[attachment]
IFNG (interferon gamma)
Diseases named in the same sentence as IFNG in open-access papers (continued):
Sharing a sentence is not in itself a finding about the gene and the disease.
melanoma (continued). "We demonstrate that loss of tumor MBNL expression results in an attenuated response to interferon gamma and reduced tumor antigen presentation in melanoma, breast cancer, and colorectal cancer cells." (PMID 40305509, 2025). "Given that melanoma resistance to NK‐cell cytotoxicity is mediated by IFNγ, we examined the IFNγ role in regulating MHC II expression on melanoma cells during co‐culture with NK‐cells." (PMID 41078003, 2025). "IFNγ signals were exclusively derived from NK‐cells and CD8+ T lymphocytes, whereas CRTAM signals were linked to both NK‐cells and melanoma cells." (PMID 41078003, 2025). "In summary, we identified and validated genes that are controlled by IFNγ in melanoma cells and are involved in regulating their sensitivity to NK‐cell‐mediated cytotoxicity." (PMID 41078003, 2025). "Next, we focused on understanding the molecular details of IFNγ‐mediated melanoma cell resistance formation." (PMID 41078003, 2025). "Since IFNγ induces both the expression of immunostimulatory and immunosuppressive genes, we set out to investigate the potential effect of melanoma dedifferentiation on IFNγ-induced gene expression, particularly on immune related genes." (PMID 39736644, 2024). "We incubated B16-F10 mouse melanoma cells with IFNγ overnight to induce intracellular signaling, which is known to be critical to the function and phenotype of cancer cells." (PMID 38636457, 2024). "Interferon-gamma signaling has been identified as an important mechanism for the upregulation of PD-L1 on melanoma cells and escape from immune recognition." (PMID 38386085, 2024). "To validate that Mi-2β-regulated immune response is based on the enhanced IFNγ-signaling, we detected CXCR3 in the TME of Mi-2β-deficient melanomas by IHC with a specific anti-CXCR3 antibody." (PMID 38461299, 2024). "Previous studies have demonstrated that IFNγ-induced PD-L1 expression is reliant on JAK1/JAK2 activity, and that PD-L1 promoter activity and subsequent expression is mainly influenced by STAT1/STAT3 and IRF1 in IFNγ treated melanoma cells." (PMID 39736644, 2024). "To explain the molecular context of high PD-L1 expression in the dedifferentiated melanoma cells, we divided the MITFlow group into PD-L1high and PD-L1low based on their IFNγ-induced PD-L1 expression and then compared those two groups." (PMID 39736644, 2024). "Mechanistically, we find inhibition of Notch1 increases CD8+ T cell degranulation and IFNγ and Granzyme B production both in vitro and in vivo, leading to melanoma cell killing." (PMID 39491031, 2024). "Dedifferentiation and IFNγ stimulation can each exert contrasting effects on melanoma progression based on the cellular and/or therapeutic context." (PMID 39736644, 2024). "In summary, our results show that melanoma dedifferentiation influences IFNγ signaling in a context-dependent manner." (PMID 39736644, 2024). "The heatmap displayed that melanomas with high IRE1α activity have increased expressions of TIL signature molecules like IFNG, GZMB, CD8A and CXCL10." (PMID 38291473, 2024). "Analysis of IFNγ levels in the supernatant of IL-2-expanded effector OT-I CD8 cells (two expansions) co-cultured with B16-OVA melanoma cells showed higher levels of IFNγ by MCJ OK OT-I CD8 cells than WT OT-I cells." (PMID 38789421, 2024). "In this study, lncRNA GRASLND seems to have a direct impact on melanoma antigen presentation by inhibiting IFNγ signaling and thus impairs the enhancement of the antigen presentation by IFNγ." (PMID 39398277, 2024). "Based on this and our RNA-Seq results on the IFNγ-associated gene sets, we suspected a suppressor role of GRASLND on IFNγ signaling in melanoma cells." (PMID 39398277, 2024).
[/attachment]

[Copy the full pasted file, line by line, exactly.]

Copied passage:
IFNG (interferon gamma)
Diseases named in the same sentence as IFNG in open-access papers (continued):
Sharing a sentence is not in itself a finding about the gene and the disease.
melanoma (continued). "We demonstrate that loss of tumor MBNL expression results in an attenuated response to interferon gamma and reduced tumor antigen presentation in melanoma, breast cancer, and colorectal cancer cells." (PMID 40305509, 2025). "Given that melanoma resistance to NK‐cell cytotoxicity is mediated by IFNγ, we examined the IFNγ role in regulating MHC II expression on melanoma cells during co‐culture with NK‐cells." (PMID 41078003, 2025). "IFNγ signals were exclusively derived from NK‐cells and CD8+ T lymphocytes, whereas CRTAM signals were linked to both NK‐cells and melanoma cells." (PMID 41078003, 2025). "In summary, we identified and validated genes that are controlled by IFNγ in melanoma cells and are involved in regulating their sensitivity to NK‐cell‐mediated cytotoxicity." (PMID 41078003, 2025). "Next, we focused on understanding the molecular details of IFNγ‐mediated melanoma cell resistance formation." (PMID 41078003, 2025). "Since IFNγ induces both the expression of immunostimulatory and immunosuppressive genes, we set out to investigate the potential effect of melanoma dedifferentiation on IFNγ-induced gene expression, particularly on immune related genes." (PMID 39736644, 2024). "We incubated B16-F10 mouse melanoma cells with IFNγ overnight to induce intracellular signaling, which is known to be critical to the function and phenotype of cancer cells." (PMID 38636457, 2024). "Interferon-gamma signaling has been identified as an important mechanism for the upregulation of PD-L1 on melanoma cells and escape from immune recognition." (PMID 38386085, 2024). "To validate that Mi-2β-regulated immune response is based on the enhanced IFNγ-signaling, we detected CXCR3 in the TME of Mi-2β-deficient melanomas by IHC with a specific anti-CXCR3 antibody." (PMID 38461299, 2024). "Previous studies have demonstrated that IFNγ-induced PD-L1 expression is reliant on JAK1/JAK2 activity, and that PD-L1 promoter activity and subsequent expression is mainly influenced by STAT1/STAT3 and IRF1 in IFNγ treated melanoma cells." (PMID 39736644, 2024). "To explain the molecular context of high PD-L1 expression in the dedifferentiated melanoma cells, we divided the MITFlow group into PD-L1high and PD-L1low based on their IFNγ-induced PD-L1 expression and then compared those two groups." (PMID 39736644, 2024). "Mechanistically, we find inhibition of Notch1 increases CD8+ T cell degranulation and IFNγ and Granzyme B production both in vitro and in vivo, leading to melanoma cell killing." (PMID 39491031, 2024). "Dedifferentiation and IFNγ stimulation can each exert contrasting effects on melanoma progression based on the cellular and/or therapeutic context." (PMID 39736644, 2024). "In summary, our results show that melanoma dedifferentiation influences IFNγ signaling in a context-dependent manner." (PMID 39736644, 2024). "The heatmap displayed that melanomas with high IRE1α activity have increased expressions of TIL signature molecules like IFNG, GZMB, CD8A and CXCL10." (PMID 38291473, 2024). "Analysis of IFNγ levels in the supernatant of IL-2-expanded effector OT-I CD8 cells (two expansions) co-cultured with B16-OVA melanoma cells showed higher levels of IFNγ by MCJ OK OT-I CD8 cells than WT OT-I cells." (PMID 38789421, 2024). "In this study, lncRNA GRASLND seems to have a direct impact on melanoma antigen presentation by inhibiting IFNγ signaling and thus impairs the enhancement of the antigen presentation by IFNγ." (PMID 39398277, 2024). "Based on this and our RNA-Seq results on the IFNγ-associated gene sets, we suspected a suppressor role of GRASLND on IFNγ signaling in melanoma cells." (PMID 39398277, 2024).